The aim of this bill is clearly to further restrict the circulation of information on the Internet. Two provisions are particularly disturbing. The first would allow the authorities to try journalists before criminal courts and impose harsh jail sentences. The second would allow any “judicial auxiliary” – an intentionally broad term – to conduct investigations on journalists suspected of committing “crimes” as defined by law, and to decide whether or not they should be arrested.
Ayman Abdel-Nourm, head of the All4syria.org website, which is blocked in Syria, told AFP that he thought this bill was “very harsh,” as it would notably allow “police to be dispatched to editorial offices to arrest journalists and seize their computers.”
The new bill is a reaction to the growth of new media in Syria over the last few years, which is deemed to be a threat to the regime. A dozen radio stations, as well as privately owned newspapers and magazines, have recently been created, headed by a new generation of journalists. One of them, Forward Magazine, also has a digital version featuring blogs and tweets on political and social topics. Some online journalists feel that they can express themselves more freely on the Web than on a paper version. This bill may convince them otherwise.
Emergence of online pressure groups
Many Internet users have mastered censorship circumvention tools. When the authorities start blocking the proxies most often used, others are created.
Facebook was blocked when the Syrians began making friends with Israelis, yet the social network, which is very popular in the country, hosts hundreds of groups with hundreds – if not thousands – of members devoted to tourism, business, sports, technology and entertainment.
Online pressure groups have formed to express their economic or social demands. One online campaign opposing a bill on amending the existing personal statute law seems to have played a crucial role in the government’s decision to abandon it, especially since privately owned radio stations had broadcasted online posts objecting to the legalisation of marriage for girls as young as 13.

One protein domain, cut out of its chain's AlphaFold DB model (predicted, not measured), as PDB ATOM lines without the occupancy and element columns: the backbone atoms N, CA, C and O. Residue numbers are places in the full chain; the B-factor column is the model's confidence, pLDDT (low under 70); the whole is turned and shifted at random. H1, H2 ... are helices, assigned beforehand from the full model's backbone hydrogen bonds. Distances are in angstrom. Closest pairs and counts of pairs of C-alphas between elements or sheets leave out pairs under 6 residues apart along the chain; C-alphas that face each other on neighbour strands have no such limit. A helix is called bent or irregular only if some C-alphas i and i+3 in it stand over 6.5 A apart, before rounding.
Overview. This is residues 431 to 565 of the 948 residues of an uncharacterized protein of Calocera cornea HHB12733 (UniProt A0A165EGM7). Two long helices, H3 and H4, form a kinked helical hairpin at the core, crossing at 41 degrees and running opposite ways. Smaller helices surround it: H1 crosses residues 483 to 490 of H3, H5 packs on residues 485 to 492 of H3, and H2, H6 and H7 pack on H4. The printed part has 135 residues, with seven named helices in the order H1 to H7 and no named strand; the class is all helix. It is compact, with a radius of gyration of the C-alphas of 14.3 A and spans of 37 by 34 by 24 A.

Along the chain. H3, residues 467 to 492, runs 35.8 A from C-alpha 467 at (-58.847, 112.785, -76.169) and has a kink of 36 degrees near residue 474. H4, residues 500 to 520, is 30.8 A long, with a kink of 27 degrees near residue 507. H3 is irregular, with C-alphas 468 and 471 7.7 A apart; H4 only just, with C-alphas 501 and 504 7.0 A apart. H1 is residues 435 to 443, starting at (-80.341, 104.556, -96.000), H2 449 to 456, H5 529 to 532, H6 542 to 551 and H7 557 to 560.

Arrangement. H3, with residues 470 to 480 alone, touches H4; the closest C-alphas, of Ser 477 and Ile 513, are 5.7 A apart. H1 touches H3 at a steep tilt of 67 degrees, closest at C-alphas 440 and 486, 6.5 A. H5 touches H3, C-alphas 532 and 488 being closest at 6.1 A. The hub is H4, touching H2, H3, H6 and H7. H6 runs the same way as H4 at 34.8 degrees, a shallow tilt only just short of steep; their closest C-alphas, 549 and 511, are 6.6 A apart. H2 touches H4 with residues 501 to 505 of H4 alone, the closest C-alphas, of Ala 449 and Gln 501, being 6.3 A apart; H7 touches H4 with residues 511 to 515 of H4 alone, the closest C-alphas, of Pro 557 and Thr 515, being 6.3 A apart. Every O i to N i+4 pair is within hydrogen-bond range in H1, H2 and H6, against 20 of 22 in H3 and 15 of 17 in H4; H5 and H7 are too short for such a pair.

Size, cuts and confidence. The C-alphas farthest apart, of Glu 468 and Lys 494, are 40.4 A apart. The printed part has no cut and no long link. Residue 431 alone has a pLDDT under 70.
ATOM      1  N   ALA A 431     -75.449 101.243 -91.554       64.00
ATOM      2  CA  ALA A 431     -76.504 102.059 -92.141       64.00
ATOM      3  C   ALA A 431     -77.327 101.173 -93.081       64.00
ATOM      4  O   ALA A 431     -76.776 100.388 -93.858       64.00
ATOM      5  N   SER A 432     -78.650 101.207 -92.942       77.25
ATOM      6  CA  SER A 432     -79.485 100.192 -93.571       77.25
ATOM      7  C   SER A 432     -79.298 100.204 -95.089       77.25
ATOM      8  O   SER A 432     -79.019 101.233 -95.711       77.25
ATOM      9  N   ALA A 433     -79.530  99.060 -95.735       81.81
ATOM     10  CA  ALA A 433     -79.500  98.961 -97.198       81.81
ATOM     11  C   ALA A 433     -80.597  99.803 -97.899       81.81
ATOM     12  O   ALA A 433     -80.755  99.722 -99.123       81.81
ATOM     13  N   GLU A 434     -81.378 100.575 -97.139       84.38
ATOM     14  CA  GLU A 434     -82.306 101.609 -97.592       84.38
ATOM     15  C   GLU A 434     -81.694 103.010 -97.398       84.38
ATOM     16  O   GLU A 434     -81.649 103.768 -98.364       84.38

Netizens from around the world mobilised on behalf of Tal al-Mallouhi. Egyptian bloggers massively rallied around her case. International attention was probably also a contributing factor to her appearance before a court in November 2010, after she had been held in an unknown location for nearly eleven months.
In September 2010, a video showing teachers hitting their young students circulated around the Web after having been posted on Facebook. The Syrian cybernauts’ anger spread to the rest of the population, forcing the Syrian Minister of Education to ask the teachers involved to resign and to reassign them to office jobs.
A Facebook group was launched at the end of January 2011 to call for a peaceful Damascus sit-in “in front of the Egyptian embassy to express our condolences for Egyptian victims.” Syrian police dispersed a group of some fifty young people who had gathered on 29 January, carrying candles. Many Syrians left comments on Facebook such as “One day, I will have the courage to become Tunisian.”
Will Internet freedom foster innovation?
In June 2010, a delegation of representatives of U.S. high-tech companies – among them Microsoft, Dell and Cisco Systems – led by the State Department, met the Syrian President, officially to open a new market for U.S. technology exports and to promote freedom of expression online. American leaders seem to be banking on a more open form of the Internet in Syria and are dangling the prospect of millions of dollars of investments, insisting that U.S. companies cannot do business in such a closed environment and that a free Internet fosters innovation.
Although a few hopes had flourished with the growth of online media and their effort to push back the limits of censorship, the adoption of the law clearly shows that the authorities are continuing to do everything possible to block the Internet in order to prevent any discontent online from spreading offline. These early 2011 uprisings by Arab civil societies are bound to convince the regimes that they should maintain their current Internet strategy. Despite the fact that the Syrian government acts as though it were ready to give the international community guarantees that it will end its diplomatic isolation and attract foreign investors, it is ultimately unwilling to give up its control of the Web.